This board brings bold colours, fun textures, and a bright message to the children’s section, and I’m pretty pleased with it.
In this space since early March had been a version of the Guess Who display. It’s a fun, interactive display. But there’s a problem with it. Kids love to reach up and trace their favourite character. This is fine during normal times. During a pandemic… not so much.
Even though Guess Who only had a couple weeks of time in public, it was time for a change. I had planned to change the board to a huge, lush floral display in April. In my plan there would be tons of big, 3D flowers clustered together making a border at the top of the board. Paper vines would be woven throughout giving it a wild feel. Everything would pop right off the board and evoke the feeling of escaping into a more beautiful place. Posters for our Spring season of library events would cover the rest of the board like usual. I got to work making flowers.
Midway through creating my marvelous jungle of flowers in March, Covid hit. From March to July I was working from home, and my floral vision was long gone.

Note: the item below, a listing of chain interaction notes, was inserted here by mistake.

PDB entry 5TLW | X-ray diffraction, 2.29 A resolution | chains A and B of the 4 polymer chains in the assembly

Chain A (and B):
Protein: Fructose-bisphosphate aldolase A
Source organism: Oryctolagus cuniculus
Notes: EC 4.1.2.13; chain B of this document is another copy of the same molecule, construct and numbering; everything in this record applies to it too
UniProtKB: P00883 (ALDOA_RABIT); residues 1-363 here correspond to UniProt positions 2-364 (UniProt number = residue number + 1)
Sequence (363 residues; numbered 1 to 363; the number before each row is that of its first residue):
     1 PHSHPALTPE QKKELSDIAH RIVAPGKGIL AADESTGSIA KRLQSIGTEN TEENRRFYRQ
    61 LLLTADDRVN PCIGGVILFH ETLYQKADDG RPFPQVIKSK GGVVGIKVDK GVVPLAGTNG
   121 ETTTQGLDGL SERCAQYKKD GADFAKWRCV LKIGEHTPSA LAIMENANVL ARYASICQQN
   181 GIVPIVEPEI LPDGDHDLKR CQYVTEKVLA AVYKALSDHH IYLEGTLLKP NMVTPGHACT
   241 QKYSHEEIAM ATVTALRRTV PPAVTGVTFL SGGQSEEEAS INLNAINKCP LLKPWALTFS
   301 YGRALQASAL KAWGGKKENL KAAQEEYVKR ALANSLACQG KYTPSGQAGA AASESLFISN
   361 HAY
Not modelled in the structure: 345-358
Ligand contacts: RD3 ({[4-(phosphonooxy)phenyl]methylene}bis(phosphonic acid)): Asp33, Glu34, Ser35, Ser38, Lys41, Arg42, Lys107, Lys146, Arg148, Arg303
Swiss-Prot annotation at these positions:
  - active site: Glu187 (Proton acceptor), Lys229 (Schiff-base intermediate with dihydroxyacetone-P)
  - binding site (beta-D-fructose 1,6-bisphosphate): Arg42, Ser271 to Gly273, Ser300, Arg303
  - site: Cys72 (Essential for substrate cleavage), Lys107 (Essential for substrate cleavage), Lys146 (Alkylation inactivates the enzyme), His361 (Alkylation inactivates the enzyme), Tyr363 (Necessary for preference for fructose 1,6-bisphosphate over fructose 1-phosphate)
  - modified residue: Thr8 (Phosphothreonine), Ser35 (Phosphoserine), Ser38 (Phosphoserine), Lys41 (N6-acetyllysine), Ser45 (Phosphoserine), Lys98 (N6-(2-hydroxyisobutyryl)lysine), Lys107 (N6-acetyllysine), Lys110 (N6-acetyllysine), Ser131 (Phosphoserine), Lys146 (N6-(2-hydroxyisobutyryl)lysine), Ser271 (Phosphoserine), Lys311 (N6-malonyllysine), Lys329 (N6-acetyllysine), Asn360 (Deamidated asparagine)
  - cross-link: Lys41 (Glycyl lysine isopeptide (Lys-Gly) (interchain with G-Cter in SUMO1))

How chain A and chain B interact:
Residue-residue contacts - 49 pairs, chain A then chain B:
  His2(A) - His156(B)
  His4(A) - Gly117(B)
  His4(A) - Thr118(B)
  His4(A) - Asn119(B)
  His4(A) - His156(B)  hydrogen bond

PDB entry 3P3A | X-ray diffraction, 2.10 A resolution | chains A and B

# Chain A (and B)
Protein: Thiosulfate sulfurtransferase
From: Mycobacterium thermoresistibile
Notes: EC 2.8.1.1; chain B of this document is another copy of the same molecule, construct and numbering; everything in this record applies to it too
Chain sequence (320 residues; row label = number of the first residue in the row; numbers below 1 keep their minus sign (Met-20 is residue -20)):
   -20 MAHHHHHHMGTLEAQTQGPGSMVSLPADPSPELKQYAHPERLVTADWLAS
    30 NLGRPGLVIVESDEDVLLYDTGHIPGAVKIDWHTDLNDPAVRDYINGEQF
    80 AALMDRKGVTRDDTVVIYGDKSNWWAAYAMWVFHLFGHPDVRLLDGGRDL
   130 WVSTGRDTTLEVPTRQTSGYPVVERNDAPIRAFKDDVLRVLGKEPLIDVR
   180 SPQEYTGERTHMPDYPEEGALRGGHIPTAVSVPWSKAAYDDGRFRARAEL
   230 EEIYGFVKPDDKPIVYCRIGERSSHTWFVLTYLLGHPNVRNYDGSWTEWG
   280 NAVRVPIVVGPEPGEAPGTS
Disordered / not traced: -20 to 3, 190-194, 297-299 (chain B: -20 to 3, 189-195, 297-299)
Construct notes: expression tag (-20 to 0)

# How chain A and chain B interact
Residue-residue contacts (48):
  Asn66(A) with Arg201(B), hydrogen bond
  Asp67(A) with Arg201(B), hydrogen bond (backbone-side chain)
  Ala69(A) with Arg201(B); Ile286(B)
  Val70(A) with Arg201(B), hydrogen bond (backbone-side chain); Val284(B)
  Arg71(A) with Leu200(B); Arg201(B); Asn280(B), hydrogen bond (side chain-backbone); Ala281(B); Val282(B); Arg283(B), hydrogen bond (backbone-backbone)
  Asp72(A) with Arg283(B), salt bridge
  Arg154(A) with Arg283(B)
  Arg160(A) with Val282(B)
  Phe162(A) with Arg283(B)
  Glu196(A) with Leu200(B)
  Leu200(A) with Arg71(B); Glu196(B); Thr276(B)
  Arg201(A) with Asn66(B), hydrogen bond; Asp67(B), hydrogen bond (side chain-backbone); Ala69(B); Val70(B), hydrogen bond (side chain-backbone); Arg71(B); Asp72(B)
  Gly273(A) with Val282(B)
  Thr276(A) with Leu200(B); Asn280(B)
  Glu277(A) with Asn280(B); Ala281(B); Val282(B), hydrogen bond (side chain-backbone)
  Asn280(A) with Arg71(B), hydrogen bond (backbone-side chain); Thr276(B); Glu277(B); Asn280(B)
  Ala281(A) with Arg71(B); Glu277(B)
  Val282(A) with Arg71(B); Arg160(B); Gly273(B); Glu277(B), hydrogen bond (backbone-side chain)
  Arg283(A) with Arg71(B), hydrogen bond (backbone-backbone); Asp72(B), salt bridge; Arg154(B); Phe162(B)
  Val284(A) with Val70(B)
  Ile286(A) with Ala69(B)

Cut to this week. My library is open for curbside, and I am at the branch everyday. When I was asked to create a Welcome Back board, I knew I had to use the flowers. Even if it’s not spring anymore. Even if it’s a much toned-down version of my initial plan. I still love it.
I made almost every part of this display with the Circut. The font is Amatic from Font Squirrel. There are many templates for big paper flowers here: Free Templates & Tutorials for Making Paper Flowers with a Cricut. And a resource that I admire but did not have time to use is: 12 Free Rolled Flower SVG Templates
I definitely didn’t want my display to have anything to do with Covid. I don’t like the idea of cutesifying a deadly virus, and I don’t think kids need any more of that in their life. However, I am okay with the message of “welcome back!” Transitioning back to being in public will be scary for some kids – especially young children who don’t understand the reason for all the huge changes to their routine. It’s scary for adults too. And as nervous as I am, I still want the library to be a welcoming, beautiful environment. I still want kids to build those formative moments in our space. I want kids to fall in love with books and become lifelong library users.
For a lot of kids, the reopening of the library will mean the difference between having books to read and having nothing. When they come back, I want them to be careful and I want them to be safe. But I also want them to be happy about the endless possibilities of books available to them.
Have you changed over any bulletin boards during the lockdown?